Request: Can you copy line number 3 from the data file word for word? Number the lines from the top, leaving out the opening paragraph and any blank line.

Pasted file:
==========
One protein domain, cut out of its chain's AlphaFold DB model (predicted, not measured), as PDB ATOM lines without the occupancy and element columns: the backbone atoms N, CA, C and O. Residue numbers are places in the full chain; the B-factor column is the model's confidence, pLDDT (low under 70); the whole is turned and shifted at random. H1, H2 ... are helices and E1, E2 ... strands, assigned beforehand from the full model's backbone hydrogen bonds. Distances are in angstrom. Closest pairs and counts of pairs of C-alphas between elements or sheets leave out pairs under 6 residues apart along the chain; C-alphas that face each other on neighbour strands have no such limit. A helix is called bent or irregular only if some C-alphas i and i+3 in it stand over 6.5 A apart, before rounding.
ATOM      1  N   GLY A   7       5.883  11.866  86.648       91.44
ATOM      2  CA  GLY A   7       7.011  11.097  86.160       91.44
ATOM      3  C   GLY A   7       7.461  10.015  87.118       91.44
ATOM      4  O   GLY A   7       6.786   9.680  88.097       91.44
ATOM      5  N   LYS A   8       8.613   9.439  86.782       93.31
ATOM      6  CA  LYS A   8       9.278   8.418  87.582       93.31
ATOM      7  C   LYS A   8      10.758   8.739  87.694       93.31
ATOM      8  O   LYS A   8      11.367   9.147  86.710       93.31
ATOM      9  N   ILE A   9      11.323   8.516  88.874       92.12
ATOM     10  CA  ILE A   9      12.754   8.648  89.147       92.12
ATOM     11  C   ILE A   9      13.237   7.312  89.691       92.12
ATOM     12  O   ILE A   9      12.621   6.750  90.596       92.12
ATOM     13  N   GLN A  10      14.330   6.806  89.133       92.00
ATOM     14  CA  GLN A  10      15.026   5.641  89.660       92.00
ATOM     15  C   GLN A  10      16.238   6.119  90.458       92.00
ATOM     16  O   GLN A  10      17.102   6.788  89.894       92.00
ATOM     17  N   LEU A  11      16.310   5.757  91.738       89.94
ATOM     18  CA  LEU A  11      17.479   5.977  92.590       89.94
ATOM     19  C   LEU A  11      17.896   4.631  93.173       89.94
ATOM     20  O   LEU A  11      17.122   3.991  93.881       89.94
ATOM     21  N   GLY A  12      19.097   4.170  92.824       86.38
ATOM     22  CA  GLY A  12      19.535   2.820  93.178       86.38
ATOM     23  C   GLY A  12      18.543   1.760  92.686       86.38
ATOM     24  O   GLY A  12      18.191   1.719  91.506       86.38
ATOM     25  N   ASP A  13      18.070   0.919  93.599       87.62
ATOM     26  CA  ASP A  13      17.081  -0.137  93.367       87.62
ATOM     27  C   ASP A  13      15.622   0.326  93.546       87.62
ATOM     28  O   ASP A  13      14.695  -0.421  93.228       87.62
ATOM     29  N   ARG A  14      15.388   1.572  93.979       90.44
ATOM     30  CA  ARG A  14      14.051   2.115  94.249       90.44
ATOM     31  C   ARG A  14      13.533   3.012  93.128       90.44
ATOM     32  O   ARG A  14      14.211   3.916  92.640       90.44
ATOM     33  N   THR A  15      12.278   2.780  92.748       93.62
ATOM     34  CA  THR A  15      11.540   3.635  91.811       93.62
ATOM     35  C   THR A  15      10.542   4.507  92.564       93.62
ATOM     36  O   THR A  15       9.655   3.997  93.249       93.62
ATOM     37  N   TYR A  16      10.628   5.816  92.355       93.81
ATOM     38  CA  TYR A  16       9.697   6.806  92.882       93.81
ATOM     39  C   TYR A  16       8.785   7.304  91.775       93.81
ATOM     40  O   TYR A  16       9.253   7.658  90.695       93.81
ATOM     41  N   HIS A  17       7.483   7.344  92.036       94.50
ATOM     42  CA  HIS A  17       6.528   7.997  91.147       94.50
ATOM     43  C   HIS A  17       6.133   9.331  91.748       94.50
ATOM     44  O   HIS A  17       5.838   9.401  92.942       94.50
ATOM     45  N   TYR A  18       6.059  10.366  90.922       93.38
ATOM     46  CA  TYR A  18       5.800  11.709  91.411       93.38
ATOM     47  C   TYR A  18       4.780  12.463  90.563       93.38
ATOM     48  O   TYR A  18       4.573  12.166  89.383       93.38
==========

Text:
ATOM      3  C   GLY A   7       7.461  10.015  87.118       91.44